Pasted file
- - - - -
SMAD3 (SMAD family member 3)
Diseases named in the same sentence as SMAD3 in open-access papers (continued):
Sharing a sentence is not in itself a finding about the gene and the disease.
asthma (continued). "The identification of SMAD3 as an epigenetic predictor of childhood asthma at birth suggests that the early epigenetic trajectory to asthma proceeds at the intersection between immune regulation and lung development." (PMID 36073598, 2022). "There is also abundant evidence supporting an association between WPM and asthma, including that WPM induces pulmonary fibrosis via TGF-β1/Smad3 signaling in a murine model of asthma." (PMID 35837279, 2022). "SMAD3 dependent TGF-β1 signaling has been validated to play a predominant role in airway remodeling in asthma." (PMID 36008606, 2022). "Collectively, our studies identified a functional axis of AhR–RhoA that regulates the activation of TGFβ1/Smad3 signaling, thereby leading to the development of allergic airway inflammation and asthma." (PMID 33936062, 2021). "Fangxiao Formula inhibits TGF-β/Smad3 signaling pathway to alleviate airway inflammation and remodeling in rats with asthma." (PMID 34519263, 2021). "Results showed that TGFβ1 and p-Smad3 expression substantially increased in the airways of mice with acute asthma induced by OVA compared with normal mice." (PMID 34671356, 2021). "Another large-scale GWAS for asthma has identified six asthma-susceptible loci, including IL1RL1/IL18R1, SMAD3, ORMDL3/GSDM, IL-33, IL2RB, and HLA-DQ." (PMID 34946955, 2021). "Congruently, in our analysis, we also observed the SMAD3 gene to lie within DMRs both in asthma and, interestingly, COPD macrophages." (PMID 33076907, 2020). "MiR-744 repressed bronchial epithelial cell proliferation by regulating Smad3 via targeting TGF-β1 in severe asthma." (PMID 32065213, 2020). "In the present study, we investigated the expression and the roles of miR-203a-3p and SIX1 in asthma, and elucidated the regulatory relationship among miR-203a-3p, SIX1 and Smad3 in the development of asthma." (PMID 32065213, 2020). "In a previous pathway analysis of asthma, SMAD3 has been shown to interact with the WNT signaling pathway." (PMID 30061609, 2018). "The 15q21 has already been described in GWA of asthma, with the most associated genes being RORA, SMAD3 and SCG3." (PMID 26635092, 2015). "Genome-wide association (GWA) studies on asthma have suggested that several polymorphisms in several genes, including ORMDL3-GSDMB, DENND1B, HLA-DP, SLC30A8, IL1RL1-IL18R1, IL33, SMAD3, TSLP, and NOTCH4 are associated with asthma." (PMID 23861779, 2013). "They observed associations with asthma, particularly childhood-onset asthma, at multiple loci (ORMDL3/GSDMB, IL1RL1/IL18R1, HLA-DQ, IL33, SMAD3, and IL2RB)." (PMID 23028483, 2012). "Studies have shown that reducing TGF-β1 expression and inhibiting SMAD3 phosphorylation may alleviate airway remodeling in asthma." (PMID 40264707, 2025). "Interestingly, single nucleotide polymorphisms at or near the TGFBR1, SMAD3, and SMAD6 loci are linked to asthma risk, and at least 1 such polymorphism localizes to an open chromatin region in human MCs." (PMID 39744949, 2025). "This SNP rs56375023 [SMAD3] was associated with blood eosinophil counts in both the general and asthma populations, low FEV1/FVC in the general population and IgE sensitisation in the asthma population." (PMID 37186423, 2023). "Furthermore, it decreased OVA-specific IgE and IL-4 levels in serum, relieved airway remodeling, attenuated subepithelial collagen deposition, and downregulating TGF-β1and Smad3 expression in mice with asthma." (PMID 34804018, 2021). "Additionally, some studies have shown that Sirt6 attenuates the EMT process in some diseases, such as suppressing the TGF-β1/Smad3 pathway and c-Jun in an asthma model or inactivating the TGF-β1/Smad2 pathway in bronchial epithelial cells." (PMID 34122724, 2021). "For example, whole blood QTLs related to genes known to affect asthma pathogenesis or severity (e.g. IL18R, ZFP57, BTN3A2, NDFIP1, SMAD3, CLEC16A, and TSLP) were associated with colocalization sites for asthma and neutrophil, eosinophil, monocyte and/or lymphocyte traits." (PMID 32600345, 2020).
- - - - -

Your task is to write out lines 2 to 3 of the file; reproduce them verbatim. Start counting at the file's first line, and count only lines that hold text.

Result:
Diseases named in the same sentence as SMAD3 in open-access papers (continued):
Sharing a sentence is not in itself a finding about the gene and the disease.